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Last Updated: Monday, 14 May 2007, 15:40 GMT 16:40 UK
Somali doctor: 'So many patients'
Dr Hawa Abdi Didlawe, 60, runs Lafole Hospital which is 20km from the Somali capital, Mogadishu. She spoke to the BBC News website about the difficulties in trying to treat and help all those that come to her.

Mother watches over her wounded baby
The fighting has caused many mothers to lose their babies
People come and ask me to help them but I don't have enough to give them.

Medicine, shelter, food... there is never enough for everyone that needs. They are asking for everything but I have nothing to give them.

Many, many people come everyday.

Seventy-two families came on just one day. That was when the fighting in Mogadishu was the heaviest.

But sometimes only 10 or 15 families come.

'Under the trees'

There are four doctors working at the hospital. Two are from Mogadishu and then it is my daughter and I.

Woman sitting on ground where her home once stood
Battle-related injuries are the most common operations done

My daughter trained in Russia. I trained in the former Soviet Union.

We have 10 qualified nurses but we are always training more. Currently we have 28 trainees.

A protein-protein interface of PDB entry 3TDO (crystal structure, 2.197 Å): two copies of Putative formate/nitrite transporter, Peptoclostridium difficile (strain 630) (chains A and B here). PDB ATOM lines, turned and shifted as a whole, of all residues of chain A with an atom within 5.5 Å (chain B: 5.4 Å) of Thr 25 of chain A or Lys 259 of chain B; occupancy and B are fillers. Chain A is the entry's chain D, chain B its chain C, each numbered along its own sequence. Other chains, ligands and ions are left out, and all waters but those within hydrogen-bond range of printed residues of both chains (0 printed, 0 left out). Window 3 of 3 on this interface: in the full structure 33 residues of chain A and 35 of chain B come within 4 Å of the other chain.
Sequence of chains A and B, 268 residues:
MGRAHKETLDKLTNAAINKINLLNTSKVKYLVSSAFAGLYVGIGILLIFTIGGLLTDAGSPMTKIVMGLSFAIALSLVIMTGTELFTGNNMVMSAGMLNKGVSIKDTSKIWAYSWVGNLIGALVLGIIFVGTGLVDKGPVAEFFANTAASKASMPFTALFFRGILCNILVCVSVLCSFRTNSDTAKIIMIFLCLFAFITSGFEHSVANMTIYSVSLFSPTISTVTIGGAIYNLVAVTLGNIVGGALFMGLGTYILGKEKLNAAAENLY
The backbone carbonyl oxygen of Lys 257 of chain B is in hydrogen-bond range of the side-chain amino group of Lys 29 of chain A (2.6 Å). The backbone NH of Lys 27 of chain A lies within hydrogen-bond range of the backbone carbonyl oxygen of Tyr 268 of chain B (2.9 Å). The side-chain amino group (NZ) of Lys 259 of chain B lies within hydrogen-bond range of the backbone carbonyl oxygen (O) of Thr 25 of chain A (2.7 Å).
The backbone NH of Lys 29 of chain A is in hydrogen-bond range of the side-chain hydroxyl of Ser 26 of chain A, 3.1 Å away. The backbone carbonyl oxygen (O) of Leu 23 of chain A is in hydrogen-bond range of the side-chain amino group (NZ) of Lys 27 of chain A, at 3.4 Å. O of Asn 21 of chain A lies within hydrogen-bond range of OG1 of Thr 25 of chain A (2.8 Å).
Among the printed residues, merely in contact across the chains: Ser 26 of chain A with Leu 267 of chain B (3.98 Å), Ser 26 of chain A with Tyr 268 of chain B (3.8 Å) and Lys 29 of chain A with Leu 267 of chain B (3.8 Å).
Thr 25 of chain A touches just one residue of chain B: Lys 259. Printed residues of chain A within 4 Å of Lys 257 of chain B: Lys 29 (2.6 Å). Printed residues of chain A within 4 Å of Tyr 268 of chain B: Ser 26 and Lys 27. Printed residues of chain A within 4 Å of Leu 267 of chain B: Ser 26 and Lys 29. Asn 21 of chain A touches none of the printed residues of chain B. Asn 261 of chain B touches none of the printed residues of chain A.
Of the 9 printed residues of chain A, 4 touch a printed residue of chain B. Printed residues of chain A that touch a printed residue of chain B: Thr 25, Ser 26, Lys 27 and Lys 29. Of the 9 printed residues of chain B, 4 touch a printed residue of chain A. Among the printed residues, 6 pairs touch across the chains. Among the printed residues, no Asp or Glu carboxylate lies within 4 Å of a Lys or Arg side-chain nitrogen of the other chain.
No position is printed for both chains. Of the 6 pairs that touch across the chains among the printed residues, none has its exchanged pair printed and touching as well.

Lafole Hospital has a 100-bed capacity but we have many, many more patients than that.

There are patients lying on mats on the floor, in the corridors and even outside, under the trees in the shade.

Most of our patients come from Mogadishu and the most common operations we perform are battle-related - we operate on about 10 to 12 gunshot wounds a day for example. Then we also cater for those hit by mortar shells.

'Need more'

Mogadishu has always been a battle zone - well for the last 16 years. But what we have been seeing is worse than ever before.

Two women wait at a cholera treatment centre, Mogadishu
Most patients have fled Mogadishu

It is too bad.

The worst thing lately is the amount of abortions that we are being forced to carry out. Women have been coming to us, bleeding very heavily and it is too late to save their babies.

Some of them were five-months pregnant.

In the past four months we have done more than 1,000 abortions.

Somehow this is what I find most difficult to deal with. I blame the heavy shelling. I think the shock they suffer brings on their births prematurely.

There was one woman though. She had run from the fighting in Mogadishu, all the while in labour. She had lain under a tree in the bush for five days before someone brought her in.

We managed to save her.

But I had to take out her dead child.

Medecins sans Frontieres have given us lots of intravenous fluid bags which are so important for our dehydrated patients and today I got some food from Red Cross.

It helps, but we need even more. More antibiotics, more medicines, more food. There is never enough for everyone.




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